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Fun, relaxing, casual, competitive, exhilarating, and extreme.
These are all words that have been used to describe surfing.
Surfing is considered to be an extreme sport, but is it really?
How can a relaxing and casual activity be considered extreme?
It is not so much the activity of surfing that is extreme, but more of the how, when, and where it is done that can turn this casual past time into an exhilarating and adrenaline-pumping extreme sport.
Below we will discuss why surfing is considered to be an extreme sport, what conditions make it extreme, and where to find the most extreme rides.
- Is Surfing a Sport?
- What is an Extreme Sport?
- Why is Surfing Considered an Extreme Sport?
- When is Surfing Considered an Extreme Sport?
- Where to Find Some of the Worlds Biggest Surf Breaks
- Top Surf Competitions to Follow
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- Why Don’t You Join the Inner Circle?
Is Surfing a Sport?
Before jumping into its “extreme” side, we first need to determine if surfing can be considered a sport in the first place.
So what is a sport?
We can look at two definitions to understand what activities could be considered a sport.
“All types of physical activity that people do to keep healthy or for enjoyment”
“An activity involving physical exertion and skill in which an individual or team competes against another or others for entertainment”.
Taking these definitions into account we can ask the following questions about surfing.
Does surfing require a learned skill?
Yes, surfing takes practice and can sometimes be quite hard to learn.
Is surfing physically demanding?
Yes, surfing can be a lot of work and is considered a great all-around workout.
Is surfing done for enjoyment?
Yes, this one is easy!
Can surfing be done professionally and as a competition?
Yes, although most people will surf only for their own enjoyment, even casual surfing becomes very competitive.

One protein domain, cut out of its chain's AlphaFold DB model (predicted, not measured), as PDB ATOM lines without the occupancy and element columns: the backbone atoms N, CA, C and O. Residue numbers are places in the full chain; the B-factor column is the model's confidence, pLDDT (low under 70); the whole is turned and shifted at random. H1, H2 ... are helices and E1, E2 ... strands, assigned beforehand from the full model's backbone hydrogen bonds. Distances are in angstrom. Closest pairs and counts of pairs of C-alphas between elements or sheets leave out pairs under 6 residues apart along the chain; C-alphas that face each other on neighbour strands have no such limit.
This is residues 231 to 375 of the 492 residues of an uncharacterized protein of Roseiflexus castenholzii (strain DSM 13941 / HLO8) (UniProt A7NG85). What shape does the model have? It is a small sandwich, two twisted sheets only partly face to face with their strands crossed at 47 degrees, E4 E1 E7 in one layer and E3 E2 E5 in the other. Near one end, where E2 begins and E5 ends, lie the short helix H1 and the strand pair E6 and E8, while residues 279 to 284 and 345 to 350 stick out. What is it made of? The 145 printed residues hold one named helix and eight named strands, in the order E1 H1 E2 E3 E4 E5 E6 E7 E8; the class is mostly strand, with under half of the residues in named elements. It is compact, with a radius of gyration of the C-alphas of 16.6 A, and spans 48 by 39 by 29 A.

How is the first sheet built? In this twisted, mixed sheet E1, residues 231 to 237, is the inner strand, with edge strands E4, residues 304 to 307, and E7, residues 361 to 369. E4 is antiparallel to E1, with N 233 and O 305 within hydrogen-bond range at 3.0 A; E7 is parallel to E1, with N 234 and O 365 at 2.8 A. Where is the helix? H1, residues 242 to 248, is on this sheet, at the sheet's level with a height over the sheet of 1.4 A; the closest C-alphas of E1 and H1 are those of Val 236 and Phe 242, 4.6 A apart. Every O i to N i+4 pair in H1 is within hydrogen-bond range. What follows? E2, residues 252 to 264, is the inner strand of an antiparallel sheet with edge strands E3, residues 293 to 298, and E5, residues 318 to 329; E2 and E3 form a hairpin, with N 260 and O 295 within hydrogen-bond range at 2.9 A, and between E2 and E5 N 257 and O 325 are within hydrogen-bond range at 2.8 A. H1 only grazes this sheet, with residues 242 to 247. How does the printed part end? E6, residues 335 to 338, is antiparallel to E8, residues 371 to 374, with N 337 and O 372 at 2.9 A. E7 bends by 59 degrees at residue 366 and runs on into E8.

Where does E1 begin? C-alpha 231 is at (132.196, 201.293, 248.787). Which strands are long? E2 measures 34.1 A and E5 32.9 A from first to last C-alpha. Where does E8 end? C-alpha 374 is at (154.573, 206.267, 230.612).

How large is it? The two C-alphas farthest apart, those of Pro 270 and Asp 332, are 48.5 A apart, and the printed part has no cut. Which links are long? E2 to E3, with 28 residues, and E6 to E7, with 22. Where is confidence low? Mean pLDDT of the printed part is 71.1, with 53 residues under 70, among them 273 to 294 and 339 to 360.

So in conclusion, yes, surfing is without a doubt considered to be a sport.
Now let us look at the other part of the word: “extreme”.
What is an Extreme Sport?
Extreme sports, which are sometimes known as action sports or alternative sports, are sports that usually involve high speeds, height, or a high level of physical exertion.
Whether it is racing down a hill on a BMX at high speeds or slowly climbing the vertical face of a mountain, one thing is always true with extreme sports: There is a high level of risk involved.
In other words, if you mess up, you are in trouble.
Keep in mind that you can only mess up if you are in control in the first place.
What does this mean?
Activities that do not require a (high amount of) skill are not extreme sports, but rather extreme activities.
Some examples of extreme activities are:
- shark cage diving (when not on SCUBA)
- bungee jumping
- zero-gravity flights
All of these can be considered dangerous activities if something goes wrong.
However, it would not be the result of a badly executed skill from the individual, which is why they are not considered sports (extreme or otherwise).
Why is Surfing Considered an Extreme Sport?
Without a doubt surfing can be dangerous, but so can swimming and hiking.
So why is surfing considered to be an extreme sport, while swimming is not?
Surfing has a high injury and risk factor.
In a study that can be found in The American Journal of Emergency Medicine, the relative frequency and pattern of surfing injuries were assessed.
The study was done on a survey base and included 1348 individuals, of which 1237 reported acute injuries and 477 chronic injuries.
42% of these injuries involved lacerations, 13% were concussions, 8% fractures, and the remaining split between sprains, strains, and other minor injuries.
These injuries were received in various ways including contact with the surfer’s own board (55%), contact with another’s board (12%), and contact with the ocean floor (17%).
Beyond these hard and sharp surfaces that pose a high risk, there is the water factor.
Hitting water at high speeds or from great heights can cause serious injuries.
Hitting water from a height of only 50 ft (about 15 meters) can result in the same situation as hitting concrete.
It is of course very unlikely you will be surfing a 50 ft wave, but even a height a third of that size can cause some serious damage.
When is Surfing Considered an Extreme Sport?
Because of the high risk presented by your surfboard, other boards, rocks, coral, and of course the drowning factor, surfing is always considered to be an extreme sport.
However, particular practices within the sport may be the result of moving it into the “extreme” category in the first place.
1. Competitive Trick Surfing
Aerial tricks, called the “elite surfing injury” by a study published in Research Gate, have been shown to pose a high chance of injury, particularly in the lower body.
Due to the preciseness and speed required to land a successful aerial maneuver, as well as the twisting action used, it often results in ankle and knee injury.
Another study discusses the risk of competitive surfing as a whole, due to the dynamic nature of the sport.
The study shows how during a competitive season of The World Championships Tour, aerial and tube rides scored 1 – 2 points higher on average per ride.